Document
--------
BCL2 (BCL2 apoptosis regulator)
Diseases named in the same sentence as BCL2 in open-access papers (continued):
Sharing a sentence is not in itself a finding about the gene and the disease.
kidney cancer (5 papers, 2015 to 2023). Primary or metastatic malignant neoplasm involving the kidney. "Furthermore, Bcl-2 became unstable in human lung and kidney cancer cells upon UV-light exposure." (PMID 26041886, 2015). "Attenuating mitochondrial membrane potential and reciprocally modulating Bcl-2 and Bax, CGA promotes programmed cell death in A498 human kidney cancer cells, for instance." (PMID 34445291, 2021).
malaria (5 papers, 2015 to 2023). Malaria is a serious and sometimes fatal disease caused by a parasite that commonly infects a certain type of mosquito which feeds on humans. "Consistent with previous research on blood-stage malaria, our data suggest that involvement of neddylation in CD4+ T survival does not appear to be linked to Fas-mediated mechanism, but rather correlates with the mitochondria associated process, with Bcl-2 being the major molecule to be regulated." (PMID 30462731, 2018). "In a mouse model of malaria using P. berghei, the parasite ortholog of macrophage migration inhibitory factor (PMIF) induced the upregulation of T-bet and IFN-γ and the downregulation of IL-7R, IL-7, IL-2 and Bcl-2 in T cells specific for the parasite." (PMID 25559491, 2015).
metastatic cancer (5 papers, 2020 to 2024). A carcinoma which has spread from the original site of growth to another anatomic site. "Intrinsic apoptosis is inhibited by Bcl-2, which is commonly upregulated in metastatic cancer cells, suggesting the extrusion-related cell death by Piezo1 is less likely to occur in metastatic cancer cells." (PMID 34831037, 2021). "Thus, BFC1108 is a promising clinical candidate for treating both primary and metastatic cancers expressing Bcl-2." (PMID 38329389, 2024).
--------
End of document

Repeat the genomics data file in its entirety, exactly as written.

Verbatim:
BCL2 (BCL2 apoptosis regulator)
Diseases named in the same sentence as BCL2 in open-access papers (continued):
Sharing a sentence is not in itself a finding about the gene and the disease.
kidney cancer (5 papers, 2015 to 2023). Primary or metastatic malignant neoplasm involving the kidney. "Furthermore, Bcl-2 became unstable in human lung and kidney cancer cells upon UV-light exposure." (PMID 26041886, 2015). "Attenuating mitochondrial membrane potential and reciprocally modulating Bcl-2 and Bax, CGA promotes programmed cell death in A498 human kidney cancer cells, for instance." (PMID 34445291, 2021).
malaria (5 papers, 2015 to 2023). Malaria is a serious and sometimes fatal disease caused by a parasite that commonly infects a certain type of mosquito which feeds on humans. "Consistent with previous research on blood-stage malaria, our data suggest that involvement of neddylation in CD4+ T survival does not appear to be linked to Fas-mediated mechanism, but rather correlates with the mitochondria associated process, with Bcl-2 being the major molecule to be regulated." (PMID 30462731, 2018). "In a mouse model of malaria using P. berghei, the parasite ortholog of macrophage migration inhibitory factor (PMIF) induced the upregulation of T-bet and IFN-γ and the downregulation of IL-7R, IL-7, IL-2 and Bcl-2 in T cells specific for the parasite." (PMID 25559491, 2015).
metastatic cancer (5 papers, 2020 to 2024). A carcinoma which has spread from the original site of growth to another anatomic site. "Intrinsic apoptosis is inhibited by Bcl-2, which is commonly upregulated in metastatic cancer cells, suggesting the extrusion-related cell death by Piezo1 is less likely to occur in metastatic cancer cells." (PMID 34831037, 2021). "Thus, BFC1108 is a promising clinical candidate for treating both primary and metastatic cancers expressing Bcl-2." (PMID 38329389, 2024).